As restrictions on daily activities tighten and confirmed cases of the novel coronavirus continue to rise, across West Virginia many community-based food pantries report more people are using their services. 

While federal food resources are being expanded during the pandemic, some organizations operating on the ground say they are grappling with how COVID-19 is changing day-to-day operations.

Kara Lofton/ WVPB

 

On this week’s episode of Inside Appalachia, we are taking a much-needed break from the news. We’ll explore ways we can continue to stay connected with each other, even when we’re self-isolating for health reasons.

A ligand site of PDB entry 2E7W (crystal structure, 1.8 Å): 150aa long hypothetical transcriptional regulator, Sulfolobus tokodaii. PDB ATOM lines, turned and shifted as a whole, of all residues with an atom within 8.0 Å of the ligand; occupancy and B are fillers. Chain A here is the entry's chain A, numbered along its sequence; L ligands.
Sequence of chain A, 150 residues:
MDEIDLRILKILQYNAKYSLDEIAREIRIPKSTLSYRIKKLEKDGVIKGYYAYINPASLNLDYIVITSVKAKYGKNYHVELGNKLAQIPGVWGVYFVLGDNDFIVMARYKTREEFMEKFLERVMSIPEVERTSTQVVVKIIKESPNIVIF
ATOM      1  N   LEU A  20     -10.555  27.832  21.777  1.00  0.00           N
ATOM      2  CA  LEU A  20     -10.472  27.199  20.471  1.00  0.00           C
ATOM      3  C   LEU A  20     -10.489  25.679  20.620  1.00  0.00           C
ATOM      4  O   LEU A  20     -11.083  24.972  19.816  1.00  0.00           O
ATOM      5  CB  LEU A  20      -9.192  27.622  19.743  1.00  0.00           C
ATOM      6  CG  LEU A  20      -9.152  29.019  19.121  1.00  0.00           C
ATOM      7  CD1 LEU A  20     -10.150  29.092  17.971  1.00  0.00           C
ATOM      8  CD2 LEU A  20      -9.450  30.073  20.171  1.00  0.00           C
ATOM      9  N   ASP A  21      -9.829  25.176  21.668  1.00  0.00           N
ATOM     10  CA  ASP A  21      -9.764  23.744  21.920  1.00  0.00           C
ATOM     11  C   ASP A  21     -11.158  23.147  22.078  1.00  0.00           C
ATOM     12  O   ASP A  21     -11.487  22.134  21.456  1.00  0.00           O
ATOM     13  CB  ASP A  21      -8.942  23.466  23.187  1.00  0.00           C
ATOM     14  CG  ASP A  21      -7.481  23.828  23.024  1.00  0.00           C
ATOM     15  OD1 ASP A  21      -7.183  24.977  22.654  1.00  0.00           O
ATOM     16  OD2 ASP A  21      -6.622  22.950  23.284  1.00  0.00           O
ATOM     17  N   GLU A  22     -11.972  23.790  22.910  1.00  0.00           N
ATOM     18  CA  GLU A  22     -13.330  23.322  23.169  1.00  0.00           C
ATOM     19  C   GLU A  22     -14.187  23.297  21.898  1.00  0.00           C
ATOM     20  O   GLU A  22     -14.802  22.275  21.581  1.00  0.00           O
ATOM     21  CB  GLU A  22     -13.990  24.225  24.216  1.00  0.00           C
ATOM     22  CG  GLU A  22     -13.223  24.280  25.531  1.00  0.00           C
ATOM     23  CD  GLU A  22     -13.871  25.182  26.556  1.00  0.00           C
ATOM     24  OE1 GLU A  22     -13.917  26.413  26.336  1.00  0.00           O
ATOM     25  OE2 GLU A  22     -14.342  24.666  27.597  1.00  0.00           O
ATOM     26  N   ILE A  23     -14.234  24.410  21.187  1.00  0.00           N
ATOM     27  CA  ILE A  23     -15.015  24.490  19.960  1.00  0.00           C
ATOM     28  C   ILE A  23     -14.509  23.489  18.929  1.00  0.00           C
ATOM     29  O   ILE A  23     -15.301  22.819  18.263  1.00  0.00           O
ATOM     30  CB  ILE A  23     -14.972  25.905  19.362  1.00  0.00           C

Courtesy Berkeley County Schools

Schools across West Virginia closed Monday, March 16, for at least two weeks in an effort to help stem the transmission of the coronavirus. 

Since the shutdown was announced, West Virginians around the state have been working to make sure students are fed. According to the West Virginia Department of Education, more than two-thirds  of school-aged children, or more than 183,000, qualify for free or reduced-priced meals. 

BARB SARGENT / COURTESY WV DNR

There is a lot happening in the world that is stressful. But the risk of the coronavirus doesn’t necessarily have to mean you have to barricade yourself indoors. Diseases spread in close quarters, so some researchers advise that you should get outside and exercise with your friends if you can. Go on a walk. You can still avoid sneezing into each other's faces and make sure you wash your hands, but your immune system loves to be outside.